Acute pain is the normal, predicted physiological response to a noxious chemical, thermal or mechanical stimulus, and typically is associated with invasive procedures, trauma, and disease.
It is generally time-limited, and resolves over days to weeks. It can persist less than 3-6 months.
It results from activation of pain receptors (nociceptors) at the site of tissue damage. This type of pain generally accompanies surgery, traumatic injury, tissue damage, and inflammatory processes. Acute pain plays the vital role of providing a warning signal that something is wrong and needs further examination.
It can activate the sympathetic branch of the autonomic nervous system and produce such responses as hypertension, tachycardia, diaphoresis, shallow respiration, restlessness, facial grimacing, guarding behavior, pallor, and pupil dilation.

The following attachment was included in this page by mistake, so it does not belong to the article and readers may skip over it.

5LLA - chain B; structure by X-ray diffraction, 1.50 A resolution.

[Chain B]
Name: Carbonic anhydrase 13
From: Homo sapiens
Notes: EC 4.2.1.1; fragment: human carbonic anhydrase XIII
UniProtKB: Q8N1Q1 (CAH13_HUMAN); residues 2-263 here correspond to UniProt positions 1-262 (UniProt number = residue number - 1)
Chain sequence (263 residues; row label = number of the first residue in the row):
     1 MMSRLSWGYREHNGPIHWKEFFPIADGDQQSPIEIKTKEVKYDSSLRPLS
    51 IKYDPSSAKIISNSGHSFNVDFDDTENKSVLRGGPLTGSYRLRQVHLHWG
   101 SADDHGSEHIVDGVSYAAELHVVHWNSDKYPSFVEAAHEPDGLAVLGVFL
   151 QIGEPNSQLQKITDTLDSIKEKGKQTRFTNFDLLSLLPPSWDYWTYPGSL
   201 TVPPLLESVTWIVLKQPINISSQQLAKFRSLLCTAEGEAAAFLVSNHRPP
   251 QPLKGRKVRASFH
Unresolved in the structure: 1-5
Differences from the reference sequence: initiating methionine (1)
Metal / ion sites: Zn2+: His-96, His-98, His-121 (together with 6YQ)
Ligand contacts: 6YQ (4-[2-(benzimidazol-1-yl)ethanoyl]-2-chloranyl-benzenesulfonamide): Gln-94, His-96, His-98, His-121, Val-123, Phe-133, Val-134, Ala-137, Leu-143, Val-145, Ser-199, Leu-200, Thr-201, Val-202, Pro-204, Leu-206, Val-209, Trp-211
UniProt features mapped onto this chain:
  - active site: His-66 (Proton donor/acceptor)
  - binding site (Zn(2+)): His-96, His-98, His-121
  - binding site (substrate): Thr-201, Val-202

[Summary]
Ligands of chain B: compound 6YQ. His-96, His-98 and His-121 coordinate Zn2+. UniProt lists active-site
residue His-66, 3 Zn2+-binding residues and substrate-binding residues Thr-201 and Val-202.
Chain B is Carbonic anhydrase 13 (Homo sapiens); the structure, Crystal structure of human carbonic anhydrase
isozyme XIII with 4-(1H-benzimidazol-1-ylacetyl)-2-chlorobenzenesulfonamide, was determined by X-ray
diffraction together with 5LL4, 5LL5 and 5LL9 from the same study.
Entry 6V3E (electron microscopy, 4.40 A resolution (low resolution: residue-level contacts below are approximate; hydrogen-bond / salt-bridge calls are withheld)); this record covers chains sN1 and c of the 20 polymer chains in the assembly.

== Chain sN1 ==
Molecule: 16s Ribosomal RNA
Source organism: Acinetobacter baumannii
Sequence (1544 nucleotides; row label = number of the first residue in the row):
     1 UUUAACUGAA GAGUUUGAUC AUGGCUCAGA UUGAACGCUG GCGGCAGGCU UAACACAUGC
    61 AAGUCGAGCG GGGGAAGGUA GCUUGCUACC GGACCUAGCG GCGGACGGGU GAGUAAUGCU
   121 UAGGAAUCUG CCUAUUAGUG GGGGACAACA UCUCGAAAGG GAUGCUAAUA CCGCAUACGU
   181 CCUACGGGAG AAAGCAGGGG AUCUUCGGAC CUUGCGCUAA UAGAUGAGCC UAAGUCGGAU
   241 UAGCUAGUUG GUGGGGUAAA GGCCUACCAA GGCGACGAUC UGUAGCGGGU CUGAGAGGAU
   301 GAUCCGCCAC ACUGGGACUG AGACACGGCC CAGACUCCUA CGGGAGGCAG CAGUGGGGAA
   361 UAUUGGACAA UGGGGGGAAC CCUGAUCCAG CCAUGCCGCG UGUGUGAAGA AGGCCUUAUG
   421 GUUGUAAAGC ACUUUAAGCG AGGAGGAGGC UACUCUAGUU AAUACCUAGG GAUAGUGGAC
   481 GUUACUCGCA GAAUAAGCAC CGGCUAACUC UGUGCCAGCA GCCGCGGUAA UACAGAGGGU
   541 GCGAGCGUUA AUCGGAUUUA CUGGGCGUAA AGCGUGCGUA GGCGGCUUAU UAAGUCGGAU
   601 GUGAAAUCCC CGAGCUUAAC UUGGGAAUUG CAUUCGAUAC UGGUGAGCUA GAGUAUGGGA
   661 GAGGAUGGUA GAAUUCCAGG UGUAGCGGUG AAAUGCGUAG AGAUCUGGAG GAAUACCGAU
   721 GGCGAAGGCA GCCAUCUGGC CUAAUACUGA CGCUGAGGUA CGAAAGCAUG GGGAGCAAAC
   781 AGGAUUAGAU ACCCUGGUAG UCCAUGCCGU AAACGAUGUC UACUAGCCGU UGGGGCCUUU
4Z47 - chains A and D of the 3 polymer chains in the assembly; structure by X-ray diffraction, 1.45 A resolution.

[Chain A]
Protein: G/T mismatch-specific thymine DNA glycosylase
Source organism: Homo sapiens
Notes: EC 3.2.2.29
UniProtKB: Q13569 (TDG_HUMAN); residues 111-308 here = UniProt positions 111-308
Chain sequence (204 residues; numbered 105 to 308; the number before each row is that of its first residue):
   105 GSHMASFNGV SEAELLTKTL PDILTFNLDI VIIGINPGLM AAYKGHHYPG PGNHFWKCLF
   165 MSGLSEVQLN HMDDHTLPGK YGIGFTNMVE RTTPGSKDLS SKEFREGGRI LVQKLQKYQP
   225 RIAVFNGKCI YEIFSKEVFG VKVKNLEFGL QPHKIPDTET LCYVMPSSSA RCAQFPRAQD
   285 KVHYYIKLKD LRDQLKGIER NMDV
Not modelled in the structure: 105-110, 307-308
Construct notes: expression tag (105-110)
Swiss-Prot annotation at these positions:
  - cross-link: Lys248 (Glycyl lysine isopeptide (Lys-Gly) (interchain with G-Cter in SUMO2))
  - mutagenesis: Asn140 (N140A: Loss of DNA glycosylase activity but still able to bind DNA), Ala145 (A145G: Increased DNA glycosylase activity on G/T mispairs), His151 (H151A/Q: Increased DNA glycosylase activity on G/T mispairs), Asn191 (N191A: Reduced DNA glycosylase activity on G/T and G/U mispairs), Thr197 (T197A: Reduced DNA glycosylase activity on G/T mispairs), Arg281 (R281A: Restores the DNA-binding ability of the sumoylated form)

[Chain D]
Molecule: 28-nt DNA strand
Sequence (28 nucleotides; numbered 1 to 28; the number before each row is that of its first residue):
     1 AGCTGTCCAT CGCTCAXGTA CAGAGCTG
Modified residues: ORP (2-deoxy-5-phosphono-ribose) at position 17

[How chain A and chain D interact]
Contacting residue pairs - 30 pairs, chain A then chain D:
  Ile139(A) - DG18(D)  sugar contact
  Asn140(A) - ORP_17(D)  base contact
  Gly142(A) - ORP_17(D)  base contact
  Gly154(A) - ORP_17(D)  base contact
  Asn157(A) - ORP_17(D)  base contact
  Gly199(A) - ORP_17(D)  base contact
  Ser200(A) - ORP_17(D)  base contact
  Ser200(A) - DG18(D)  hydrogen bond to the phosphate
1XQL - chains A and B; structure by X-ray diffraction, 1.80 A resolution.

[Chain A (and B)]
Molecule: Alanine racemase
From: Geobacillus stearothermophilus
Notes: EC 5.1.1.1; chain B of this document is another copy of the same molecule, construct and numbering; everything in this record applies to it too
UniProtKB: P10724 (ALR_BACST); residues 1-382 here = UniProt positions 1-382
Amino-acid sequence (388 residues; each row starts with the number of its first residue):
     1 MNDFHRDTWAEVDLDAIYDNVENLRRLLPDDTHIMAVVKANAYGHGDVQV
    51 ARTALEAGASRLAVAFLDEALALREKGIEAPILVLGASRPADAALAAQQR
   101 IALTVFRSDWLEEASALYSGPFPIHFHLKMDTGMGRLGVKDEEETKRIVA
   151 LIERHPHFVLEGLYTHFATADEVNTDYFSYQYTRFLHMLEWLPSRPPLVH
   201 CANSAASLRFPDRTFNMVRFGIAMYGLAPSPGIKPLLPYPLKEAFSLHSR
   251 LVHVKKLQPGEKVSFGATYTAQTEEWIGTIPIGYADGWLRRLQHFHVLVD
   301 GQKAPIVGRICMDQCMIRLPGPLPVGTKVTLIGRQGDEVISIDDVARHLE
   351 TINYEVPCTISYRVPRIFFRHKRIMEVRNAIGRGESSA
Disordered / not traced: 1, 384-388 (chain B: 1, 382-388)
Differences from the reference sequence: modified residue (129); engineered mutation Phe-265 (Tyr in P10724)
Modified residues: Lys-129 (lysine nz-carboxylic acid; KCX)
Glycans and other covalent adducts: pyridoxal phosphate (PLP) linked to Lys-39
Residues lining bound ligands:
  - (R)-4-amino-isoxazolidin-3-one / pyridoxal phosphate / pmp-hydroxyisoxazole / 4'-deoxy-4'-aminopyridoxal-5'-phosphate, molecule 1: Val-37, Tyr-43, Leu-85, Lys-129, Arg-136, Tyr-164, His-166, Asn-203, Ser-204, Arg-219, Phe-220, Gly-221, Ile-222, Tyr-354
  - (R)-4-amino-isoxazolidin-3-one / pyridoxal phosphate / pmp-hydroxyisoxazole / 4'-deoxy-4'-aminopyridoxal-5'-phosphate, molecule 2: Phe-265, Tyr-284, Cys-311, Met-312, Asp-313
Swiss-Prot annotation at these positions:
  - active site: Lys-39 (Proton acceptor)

Although pain in response to tissue damage is a normal phenomenon, it may be associated with significant, unnecessary physical, psychological, and emotional distress. Inadequately controlled acute pain can lead to clinical complications and be a factor in the development of chronic pain.
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Adapted from Medscape Drugs & Diseases. Acute pain: assessment and treatment. Available at http://www.medscape.com/viewarticle/735034. Accessed February 15, 2016. To view the entire article and all other content on the Medscape Drugs & Diseases site, a free, one-time registration is required.